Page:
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Ringling Bros. Circus, 'The Greatest Show on Earth,' to Close After 146 Years

by Mark Hanrahan and Phil Helsel /  / Updated 
After 150 years the Ringling Bros. and Barnum & Bailey Circus will end. This photo shows the final show which featured elephants, the 5pm performance at the Mohegan Sun Arena in Wilkes-Barre, Pennsylvania on May 1, 2016.Michael S. Williamson / The Washington Post/Getty Images

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Ringling Bros. and Barnum & Bailey Circus will stage the final performances of "The Greatest Show on Earth" in May, ending a 146-year run.

The announcement comes after the show saw a steep drop in ticket sales, after the circus' owners ended the use of live elephants in performances. The circus was involved in protracted legal battles with animal rights groups over the use of elephants in the show.

"Ringling Bros. ticket sales have been declining, but following the transition of the elephants off the road, we saw an even more dramatic drop," Kenneth Feld, chairman and CEO of Feld Entertainment which owns the circus, said in a statement issued Saturday night.

"The competitor in many ways is time"

"The competitor in many ways is time"

Animal rights groups welcomed the news of the circus' imminent end.

"Ringling Bros. has changed a great deal over a century and a half, but not fast enough," Humane Society of the United States President and CEO Wayne Pacelle said in a Facebook post.

He added: "It’s just not acceptable any longer to cart wild animals from city to city and have them perform silly yet coercive stunts. I know this is bittersweet for the Feld family, but I applaud their decision to move away from an institution grounded on inherently inhumane wild animal acts.”"

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In a statement, People for the Ethical Treatment of Animals (PETA) said it "heralds the end of what has been the saddest show on earth for wild animals, and asks all other animal circuses to follow suit, as this is a sign of changing times."

Though Feld told the Associated Press that there wasn’t one factor that spelled the end for the circus, he acknowledged that entertainment tastes have changed.

"The competitor in many ways is time," he told the agency, adding that many small children raised on modern entertainment found it difficult to sit still for the duration of the more than two-hour-long show.

Ringling Bros. has two touring circuses this season and will perform 30 shows between now and May. Major stops include Atlanta, Washington, Philadelphia, Boston and Brooklyn. The final shows will be in Providence, Rhode Island, on May 7 and in Uniondale, New York, at the Nassau County Coliseum on May 21.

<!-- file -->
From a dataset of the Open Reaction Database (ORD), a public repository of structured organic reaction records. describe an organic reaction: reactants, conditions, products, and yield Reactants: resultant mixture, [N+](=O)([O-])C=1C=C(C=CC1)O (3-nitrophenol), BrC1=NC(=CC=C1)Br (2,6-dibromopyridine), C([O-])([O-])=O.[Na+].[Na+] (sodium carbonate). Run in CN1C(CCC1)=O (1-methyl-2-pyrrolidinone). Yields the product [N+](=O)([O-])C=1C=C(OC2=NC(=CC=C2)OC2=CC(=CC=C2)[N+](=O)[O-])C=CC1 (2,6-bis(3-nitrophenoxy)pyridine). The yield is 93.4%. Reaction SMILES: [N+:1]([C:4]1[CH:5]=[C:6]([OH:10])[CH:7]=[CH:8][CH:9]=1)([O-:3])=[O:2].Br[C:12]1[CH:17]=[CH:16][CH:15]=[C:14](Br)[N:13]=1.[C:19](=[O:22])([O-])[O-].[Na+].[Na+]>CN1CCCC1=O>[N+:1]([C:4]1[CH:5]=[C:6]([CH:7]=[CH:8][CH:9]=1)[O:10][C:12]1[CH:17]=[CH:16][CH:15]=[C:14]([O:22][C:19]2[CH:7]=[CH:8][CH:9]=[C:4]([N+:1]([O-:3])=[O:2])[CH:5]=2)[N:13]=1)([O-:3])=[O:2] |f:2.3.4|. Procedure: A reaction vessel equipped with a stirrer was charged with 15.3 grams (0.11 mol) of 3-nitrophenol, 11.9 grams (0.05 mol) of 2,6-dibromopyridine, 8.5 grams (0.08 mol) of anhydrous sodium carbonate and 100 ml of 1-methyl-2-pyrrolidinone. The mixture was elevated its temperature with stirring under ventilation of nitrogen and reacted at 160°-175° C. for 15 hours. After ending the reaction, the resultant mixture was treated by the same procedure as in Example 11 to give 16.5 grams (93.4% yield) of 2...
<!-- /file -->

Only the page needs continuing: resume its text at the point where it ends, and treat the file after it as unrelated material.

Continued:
The two touring shows employ some 500 people, a small number of whom the company said will be found positions with the firm's other shows, which include Monster Jam, Disney on Ice and Marvel Live. Most, however, will be out of a job, the AP reported.

A circus performer hangs upside down during a Ringling Bros. and Barnum & Bailey Circus performance in Washington, D.C., on March 19, 2015.ANDREW CABALLERO-REYNOLDS / AFP - Getty Images

The company said that its animals — including lions, tigers, camels, donkeys, alpacas, kangaroos and llamas — will go to suitable homes. It added that it will continue to operate the Florida-based Center for Elephant Conservation, where it placed its elephants after phasing them out of the show in May 2016.

The elephants were both one of the circus' main attractions, and one of their biggest problems.

Feld Entertainment in 2014 won $25.2 million in settlements from several groups including the Humane Society of the United States, ending a 14-year fight over allegations that circus employees mistreated elephants. The company had sued the organizations alleging malicious prosecution.

The company had pledged to end the use of elephants in their performances by 2018, but made the change earlier than promised.

Ringling Bros. and Barnum & Bailey circus elephants perform during Barnum's FUNundrum in New York on March 26, 2010.EMMANUEL DUNAND / AFP - Getty Images

Ringling Bros. and Barnum & Bailey is not the only animal entertainment company to respond to audiences' increasing concerns about animal welfare. The SeaWorld theme parks last week hosted the final performance of their long-running orca show. The parks had seen tickets sales steadily decline, following negative publicity arising from the documentary "Blackfish," which portrayed the animals' treatment in captivity in a negative light.

Juliette Feld, Feld’s daughter and the chief operating officer of the company, told the AP that the elephants were key to attracting customers.

"We know now that one of the major reasons people came to Ringling Bros. was getting to see elephants," she said. "We stand by that decision. We know it was the right decision. This was what audiences wanted to see and it definitely played a major role."

Reaction to the circus' impending closure on social media was mixed, with many users expressing dismay at the closure of a show that has become something of an institution during the course of its run. They included former NBA star Shaquille O'Neal, and former Arkansas Gov. Mike Huckabee.

Many others, however, saw the move as a positive step for animal welfare.

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